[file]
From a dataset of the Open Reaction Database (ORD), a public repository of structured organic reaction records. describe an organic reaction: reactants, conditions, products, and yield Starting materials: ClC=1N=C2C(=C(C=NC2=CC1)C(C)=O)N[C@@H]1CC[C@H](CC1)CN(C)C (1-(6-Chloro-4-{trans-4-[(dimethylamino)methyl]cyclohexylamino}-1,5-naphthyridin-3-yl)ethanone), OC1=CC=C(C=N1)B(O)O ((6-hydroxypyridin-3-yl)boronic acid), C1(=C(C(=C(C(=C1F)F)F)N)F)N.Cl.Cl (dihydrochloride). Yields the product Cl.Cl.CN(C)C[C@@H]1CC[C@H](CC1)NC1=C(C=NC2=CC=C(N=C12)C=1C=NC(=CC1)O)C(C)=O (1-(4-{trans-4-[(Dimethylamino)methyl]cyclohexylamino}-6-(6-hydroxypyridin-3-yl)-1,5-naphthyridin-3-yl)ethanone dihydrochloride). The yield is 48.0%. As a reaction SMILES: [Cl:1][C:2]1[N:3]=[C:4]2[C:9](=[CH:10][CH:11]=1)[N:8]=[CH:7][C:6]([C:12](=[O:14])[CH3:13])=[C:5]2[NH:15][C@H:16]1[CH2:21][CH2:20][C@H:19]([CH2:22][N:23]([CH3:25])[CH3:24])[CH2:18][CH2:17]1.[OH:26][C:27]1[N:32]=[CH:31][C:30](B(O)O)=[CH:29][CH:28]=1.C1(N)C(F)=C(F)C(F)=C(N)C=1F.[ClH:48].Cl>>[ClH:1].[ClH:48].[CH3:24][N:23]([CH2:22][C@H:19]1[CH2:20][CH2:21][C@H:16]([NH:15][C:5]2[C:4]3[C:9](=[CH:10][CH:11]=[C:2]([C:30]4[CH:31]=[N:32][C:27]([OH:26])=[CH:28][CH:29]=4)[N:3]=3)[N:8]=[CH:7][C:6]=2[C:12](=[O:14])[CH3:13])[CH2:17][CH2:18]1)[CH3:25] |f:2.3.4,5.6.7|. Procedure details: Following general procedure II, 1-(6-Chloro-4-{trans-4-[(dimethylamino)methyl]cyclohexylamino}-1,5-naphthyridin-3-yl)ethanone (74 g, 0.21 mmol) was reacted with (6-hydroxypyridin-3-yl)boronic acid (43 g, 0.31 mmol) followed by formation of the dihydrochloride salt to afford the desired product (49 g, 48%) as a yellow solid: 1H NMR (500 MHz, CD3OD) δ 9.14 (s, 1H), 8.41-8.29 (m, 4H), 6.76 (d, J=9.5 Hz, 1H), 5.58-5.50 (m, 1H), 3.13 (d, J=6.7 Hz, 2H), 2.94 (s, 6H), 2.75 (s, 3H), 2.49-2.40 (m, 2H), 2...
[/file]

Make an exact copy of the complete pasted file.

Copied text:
From a dataset of the Open Reaction Database (ORD), a public repository of structured organic reaction records. describe an organic reaction: reactants, conditions, products, and yield Starting materials: ClC=1N=C2C(=C(C=NC2=CC1)C(C)=O)N[C@@H]1CC[C@H](CC1)CN(C)C (1-(6-Chloro-4-{trans-4-[(dimethylamino)methyl]cyclohexylamino}-1,5-naphthyridin-3-yl)ethanone), OC1=CC=C(C=N1)B(O)O ((6-hydroxypyridin-3-yl)boronic acid), C1(=C(C(=C(C(=C1F)F)F)N)F)N.Cl.Cl (dihydrochloride). Yields the product Cl.Cl.CN(C)C[C@@H]1CC[C@H](CC1)NC1=C(C=NC2=CC=C(N=C12)C=1C=NC(=CC1)O)C(C)=O (1-(4-{trans-4-[(Dimethylamino)methyl]cyclohexylamino}-6-(6-hydroxypyridin-3-yl)-1,5-naphthyridin-3-yl)ethanone dihydrochloride). The yield is 48.0%. As a reaction SMILES: [Cl:1][C:2]1[N:3]=[C:4]2[C:9](=[CH:10][CH:11]=1)[N:8]=[CH:7][C:6]([C:12](=[O:14])[CH3:13])=[C:5]2[NH:15][C@H:16]1[CH2:21][CH2:20][C@H:19]([CH2:22][N:23]([CH3:25])[CH3:24])[CH2:18][CH2:17]1.[OH:26][C:27]1[N:32]=[CH:31][C:30](B(O)O)=[CH:29][CH:28]=1.C1(N)C(F)=C(F)C(F)=C(N)C=1F.[ClH:48].Cl>>[ClH:1].[ClH:48].[CH3:24][N:23]([CH2:22][C@H:19]1[CH2:20][CH2:21][C@H:16]([NH:15][C:5]2[C:4]3[C:9](=[CH:10][CH:11]=[C:2]([C:30]4[CH:31]=[N:32][C:27]([OH:26])=[CH:28][CH:29]=4)[N:3]=3)[N:8]=[CH:7][C:6]=2[C:12](=[O:14])[CH3:13])[CH2:17][CH2:18]1)[CH3:25] |f:2.3.4,5.6.7|. Procedure details: Following general procedure II, 1-(6-Chloro-4-{trans-4-[(dimethylamino)methyl]cyclohexylamino}-1,5-naphthyridin-3-yl)ethanone (74 g, 0.21 mmol) was reacted with (6-hydroxypyridin-3-yl)boronic acid (43 g, 0.31 mmol) followed by formation of the dihydrochloride salt to afford the desired product (49 g, 48%) as a yellow solid: 1H NMR (500 MHz, CD3OD) δ 9.14 (s, 1H), 8.41-8.29 (m, 4H), 6.76 (d, J=9.5 Hz, 1H), 5.58-5.50 (m, 1H), 3.13 (d, J=6.7 Hz, 2H), 2.94 (s, 6H), 2.75 (s, 3H), 2.49-2.40 (m, 2H), 2...